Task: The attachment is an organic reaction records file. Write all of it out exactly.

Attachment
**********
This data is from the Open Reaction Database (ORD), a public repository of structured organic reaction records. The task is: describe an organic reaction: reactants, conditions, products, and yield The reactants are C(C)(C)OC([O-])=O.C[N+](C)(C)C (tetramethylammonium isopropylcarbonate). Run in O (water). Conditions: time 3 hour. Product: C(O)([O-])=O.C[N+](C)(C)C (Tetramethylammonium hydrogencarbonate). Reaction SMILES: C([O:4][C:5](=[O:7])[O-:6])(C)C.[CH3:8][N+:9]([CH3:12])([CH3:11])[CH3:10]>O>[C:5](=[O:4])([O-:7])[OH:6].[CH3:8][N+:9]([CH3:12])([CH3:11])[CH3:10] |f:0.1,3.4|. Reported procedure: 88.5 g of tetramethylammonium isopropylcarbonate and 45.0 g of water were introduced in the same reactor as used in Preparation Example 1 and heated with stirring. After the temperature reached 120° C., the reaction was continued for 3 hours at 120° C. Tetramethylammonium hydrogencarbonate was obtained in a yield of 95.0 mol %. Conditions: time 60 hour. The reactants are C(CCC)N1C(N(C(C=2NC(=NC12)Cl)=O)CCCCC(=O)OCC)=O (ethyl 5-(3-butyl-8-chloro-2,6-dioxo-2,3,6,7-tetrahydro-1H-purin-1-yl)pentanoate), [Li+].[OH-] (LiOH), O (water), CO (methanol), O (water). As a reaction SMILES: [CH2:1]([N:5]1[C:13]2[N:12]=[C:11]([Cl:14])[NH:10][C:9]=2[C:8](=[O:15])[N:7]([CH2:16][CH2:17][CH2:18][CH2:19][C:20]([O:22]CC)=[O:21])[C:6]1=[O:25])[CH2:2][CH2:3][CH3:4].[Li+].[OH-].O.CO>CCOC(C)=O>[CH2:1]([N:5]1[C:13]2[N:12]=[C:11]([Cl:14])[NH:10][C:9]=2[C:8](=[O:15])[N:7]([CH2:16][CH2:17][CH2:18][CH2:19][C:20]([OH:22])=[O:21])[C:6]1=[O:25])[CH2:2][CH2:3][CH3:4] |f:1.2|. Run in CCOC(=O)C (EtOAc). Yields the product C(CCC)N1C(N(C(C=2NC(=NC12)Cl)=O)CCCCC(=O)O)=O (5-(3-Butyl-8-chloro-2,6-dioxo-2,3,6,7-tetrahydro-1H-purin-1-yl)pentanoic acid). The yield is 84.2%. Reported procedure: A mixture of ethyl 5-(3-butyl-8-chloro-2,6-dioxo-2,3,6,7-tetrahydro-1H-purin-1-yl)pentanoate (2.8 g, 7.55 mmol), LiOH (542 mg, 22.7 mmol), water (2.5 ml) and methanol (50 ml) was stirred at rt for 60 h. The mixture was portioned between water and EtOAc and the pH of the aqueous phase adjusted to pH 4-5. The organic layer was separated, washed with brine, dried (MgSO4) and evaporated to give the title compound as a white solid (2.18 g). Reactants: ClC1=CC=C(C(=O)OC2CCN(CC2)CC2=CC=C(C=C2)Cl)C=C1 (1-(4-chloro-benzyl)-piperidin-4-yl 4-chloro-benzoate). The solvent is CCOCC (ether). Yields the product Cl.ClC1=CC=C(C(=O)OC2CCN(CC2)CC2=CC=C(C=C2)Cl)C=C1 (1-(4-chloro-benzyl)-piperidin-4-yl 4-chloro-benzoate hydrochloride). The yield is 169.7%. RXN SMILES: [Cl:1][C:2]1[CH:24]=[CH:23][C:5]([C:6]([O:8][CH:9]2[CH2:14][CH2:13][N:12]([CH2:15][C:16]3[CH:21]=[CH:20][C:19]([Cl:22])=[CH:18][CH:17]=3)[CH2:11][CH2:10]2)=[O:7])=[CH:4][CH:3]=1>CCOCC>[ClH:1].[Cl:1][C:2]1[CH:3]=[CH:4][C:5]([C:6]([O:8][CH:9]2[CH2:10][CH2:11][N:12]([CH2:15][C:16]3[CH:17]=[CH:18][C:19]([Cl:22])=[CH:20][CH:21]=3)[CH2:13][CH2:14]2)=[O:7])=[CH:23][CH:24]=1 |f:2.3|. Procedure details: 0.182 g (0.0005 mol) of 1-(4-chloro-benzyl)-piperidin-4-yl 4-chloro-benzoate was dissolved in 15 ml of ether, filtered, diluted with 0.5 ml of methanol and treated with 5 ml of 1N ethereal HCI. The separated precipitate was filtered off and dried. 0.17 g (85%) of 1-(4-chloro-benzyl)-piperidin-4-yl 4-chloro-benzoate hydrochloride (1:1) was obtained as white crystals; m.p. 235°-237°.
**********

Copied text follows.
This data is from the Open Reaction Database (ORD), a public repository of structured organic reaction records. The task is: describe an organic reaction: reactants, conditions, products, and yield The reactants are C(C)(C)OC([O-])=O.C[N+](C)(C)C (tetramethylammonium isopropylcarbonate). Run in O (water). Conditions: time 3 hour. Product: C(O)([O-])=O.C[N+](C)(C)C (Tetramethylammonium hydrogencarbonate). Reaction SMILES: C([O:4][C:5](=[O:7])[O-:6])(C)C.[CH3:8][N+:9]([CH3:12])([CH3:11])[CH3:10]>O>[C:5](=[O:4])([O-:7])[OH:6].[CH3:8][N+:9]([CH3:12])([CH3:11])[CH3:10] |f:0.1,3.4|. Reported procedure: 88.5 g of tetramethylammonium isopropylcarbonate and 45.0 g of water were introduced in the same reactor as used in Preparation Example 1 and heated with stirring. After the temperature reached 120° C., the reaction was continued for 3 hours at 120° C. Tetramethylammonium hydrogencarbonate was obtained in a yield of 95.0 mol %. Conditions: time 60 hour. The reactants are C(CCC)N1C(N(C(C=2NC(=NC12)Cl)=O)CCCCC(=O)OCC)=O (ethyl 5-(3-butyl-8-chloro-2,6-dioxo-2,3,6,7-tetrahydro-1H-purin-1-yl)pentanoate), [Li+].[OH-] (LiOH), O (water), CO (methanol), O (water). As a reaction SMILES: [CH2:1]([N:5]1[C:13]2[N:12]=[C:11]([Cl:14])[NH:10][C:9]=2[C:8](=[O:15])[N:7]([CH2:16][CH2:17][CH2:18][CH2:19][C:20]([O:22]CC)=[O:21])[C:6]1=[O:25])[CH2:2][CH2:3][CH3:4].[Li+].[OH-].O.CO>CCOC(C)=O>[CH2:1]([N:5]1[C:13]2[N:12]=[C:11]([Cl:14])[NH:10][C:9]=2[C:8](=[O:15])[N:7]([CH2:16][CH2:17][CH2:18][CH2:19][C:20]([OH:22])=[O:21])[C:6]1=[O:25])[CH2:2][CH2:3][CH3:4] |f:1.2|. Run in CCOC(=O)C (EtOAc). Yields the product C(CCC)N1C(N(C(C=2NC(=NC12)Cl)=O)CCCCC(=O)O)=O (5-(3-Butyl-8-chloro-2,6-dioxo-2,3,6,7-tetrahydro-1H-purin-1-yl)pentanoic acid). The yield is 84.2%. Reported procedure: A mixture of ethyl 5-(3-butyl-8-chloro-2,6-dioxo-2,3,6,7-tetrahydro-1H-purin-1-yl)pentanoate (2.8 g, 7.55 mmol), LiOH (542 mg, 22.7 mmol), water (2.5 ml) and methanol (50 ml) was stirred at rt for 60 h. The mixture was portioned between water and EtOAc and the pH of the aqueous phase adjusted to pH 4-5. The organic layer was separated, washed with brine, dried (MgSO4) and evaporated to give the title compound as a white solid (2.18 g). Reactants: ClC1=CC=C(C(=O)OC2CCN(CC2)CC2=CC=C(C=C2)Cl)C=C1 (1-(4-chloro-benzyl)-piperidin-4-yl 4-chloro-benzoate). The solvent is CCOCC (ether). Yields the product Cl.ClC1=CC=C(C(=O)OC2CCN(CC2)CC2=CC=C(C=C2)Cl)C=C1 (1-(4-chloro-benzyl)-piperidin-4-yl 4-chloro-benzoate hydrochloride). The yield is 169.7%. RXN SMILES: [Cl:1][C:2]1[CH:24]=[CH:23][C:5]([C:6]([O:8][CH:9]2[CH2:14][CH2:13][N:12]([CH2:15][C:16]3[CH:21]=[CH:20][C:19]([Cl:22])=[CH:18][CH:17]=3)[CH2:11][CH2:10]2)=[O:7])=[CH:4][CH:3]=1>CCOCC>[ClH:1].[Cl:1][C:2]1[CH:3]=[CH:4][C:5]([C:6]([O:8][CH:9]2[CH2:10][CH2:11][N:12]([CH2:15][C:16]3[CH:17]=[CH:18][C:19]([Cl:22])=[CH:20][CH:21]=3)[CH2:13][CH2:14]2)=[O:7])=[CH:23][CH:24]=1 |f:2.3|. Procedure details: 0.182 g (0.0005 mol) of 1-(4-chloro-benzyl)-piperidin-4-yl 4-chloro-benzoate was dissolved in 15 ml of ether, filtered, diluted with 0.5 ml of methanol and treated with 5 ml of 1N ethereal HCI. The separated precipitate was filtered off and dried. 0.17 g (85%) of 1-(4-chloro-benzyl)-piperidin-4-yl 4-chloro-benzoate hydrochloride (1:1) was obtained as white crystals; m.p. 235°-237°.